Home optical devices are becoming an increasingly popular treatment modality sought out by patients for dermatologic pathologies such as acne, hair removal and anti-aging, as these devices are a low-cost and convenient therapy choice.
Fractional lasers were introduced to provide increased safety, while maintaining high efficacy and patient satisfaction. Patients with virtually all Fitzpatrick skin types could be safely treated using a wide spectrum of wavelengths and a broad array of skin conditions, and aging could be addressed. Although safety studies have been reported for ablative CO2 and erbium lasers, surprisingly few data are available on adverse events and complications associated with fractional lasers.
Treatment of Acne Scars on Darker Skin Types Using a Noninsulated Smooth Motion, Electronically Controlled Radiofrequency Microneedles Treatment System
Noninvasive technologies for treating acne scars use radiofrequency (RF)-emitting microneedles for both mechanical disruption of fibrotic strands and heat-mediated collagen remodeling.
A multicenter, randomized, split-face clinical trial evaluating the efficacy and safety of chromophore gel-assisted blue light phototherapy for the treatment of acne
Although a variety of laser/light-based devices have been reported to be effective for the treatment of acne, long-term data on efficacy and safety in the management of moderate and severe inflammatory acne is lacking. The objective of this 12-week clinical trial was to evaluate the efficacy and safety of the KLOX BioPhotonic System, a LED blue light device using specific photo-converter chromophores, in the treatment of moderate to severe acne vulgaris.
Utilizing non-ablative fractional photothermolysis prior to ALA-photodynamic therapy in the treatment of acne vulgaris: a case series
Aminolevulinic acid (ALA) photodynamic therapy (PDT) is an emerging modality in the treatment of acne. While ablative fractional lasers have been used to enhance drug delivery into the epidermis, recent evidence suggests that non-ablative fractional photothermolysis may also improve uptake of ALA.
Clinical comparison of salicylic acid peel and LED-Laser phototherapy to the treatment of acne vulgaris in teenagers
Acne vulgaris treatments usually cause sensitivity, teratogenicity and bacterial resistance. Investigations of others therapeutic techniques, such as phototherapy, is highly relevant. Thus, we compared the effectiveness of two Acne vulgaris treatments in adolescents: peeling with salicylic acid and phototherapy.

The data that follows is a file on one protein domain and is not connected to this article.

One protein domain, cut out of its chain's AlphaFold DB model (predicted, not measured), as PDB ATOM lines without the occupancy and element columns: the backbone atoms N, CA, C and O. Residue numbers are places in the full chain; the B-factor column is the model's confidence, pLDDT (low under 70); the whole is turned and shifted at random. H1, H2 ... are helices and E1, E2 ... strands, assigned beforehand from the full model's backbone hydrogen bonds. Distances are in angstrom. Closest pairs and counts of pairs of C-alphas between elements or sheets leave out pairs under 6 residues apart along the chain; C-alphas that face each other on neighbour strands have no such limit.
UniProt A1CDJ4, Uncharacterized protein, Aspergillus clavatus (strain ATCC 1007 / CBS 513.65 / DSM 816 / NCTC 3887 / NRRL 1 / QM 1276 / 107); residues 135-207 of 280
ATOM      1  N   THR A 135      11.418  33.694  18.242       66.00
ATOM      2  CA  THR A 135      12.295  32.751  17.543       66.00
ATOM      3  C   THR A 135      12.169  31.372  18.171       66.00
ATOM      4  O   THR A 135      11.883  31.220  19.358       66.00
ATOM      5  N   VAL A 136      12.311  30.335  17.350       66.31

Targeting of sebaceous glands to treat acne by micro-insulated needles with radio frequency in a rabbit ear model
Many studies have investigated the application of micro-insulated needles with radio frequency (RF) to treat acne in humans; however, the use of a micro-insulated needle RF applicator has not yet been studied in an animal model. The purpose of this study was to evaluate the effectiveness of a micro-insulated needle RF applicator in a rabbit ear acne (REA) model.
The treatment of acne scars and wrinkles with a picosecond Alexandrite laser was recently FDA cleared. In 2014 we presented our initial histologic findings with this device on in vivo and ex vivo skin. This current study expands on the 2014 pilot study with an investigation of different energy settings using histology and the confocal microscope to describe the changes observed in the skin.
Fractional Radiofrequency is renowned for its use in cosmetic dermatology, with regards to the treatment of rhytides, striae, scarring and cellulite. We have systemically analysed the evidence for the use of Fractional radiofrequency in Acne scars.
Efficacy and Tolerability of a Combined 445nm and 630nm Over-the-counter Light Therapy Mask with and without Topical Salicylic Acid versus Topical Benzoyl Peroxide for the Treatment of Mild-to-moderate Acne Vulgaris
The objective of this study was to evaluate the efficacy and tolerance of a combined 445nm/630nm light therapy mask for the treatment of mild-to-moderate acne vulgaris with and without topical 1% salicylic acid with retinol versus 2.5% benzoyl peroxide.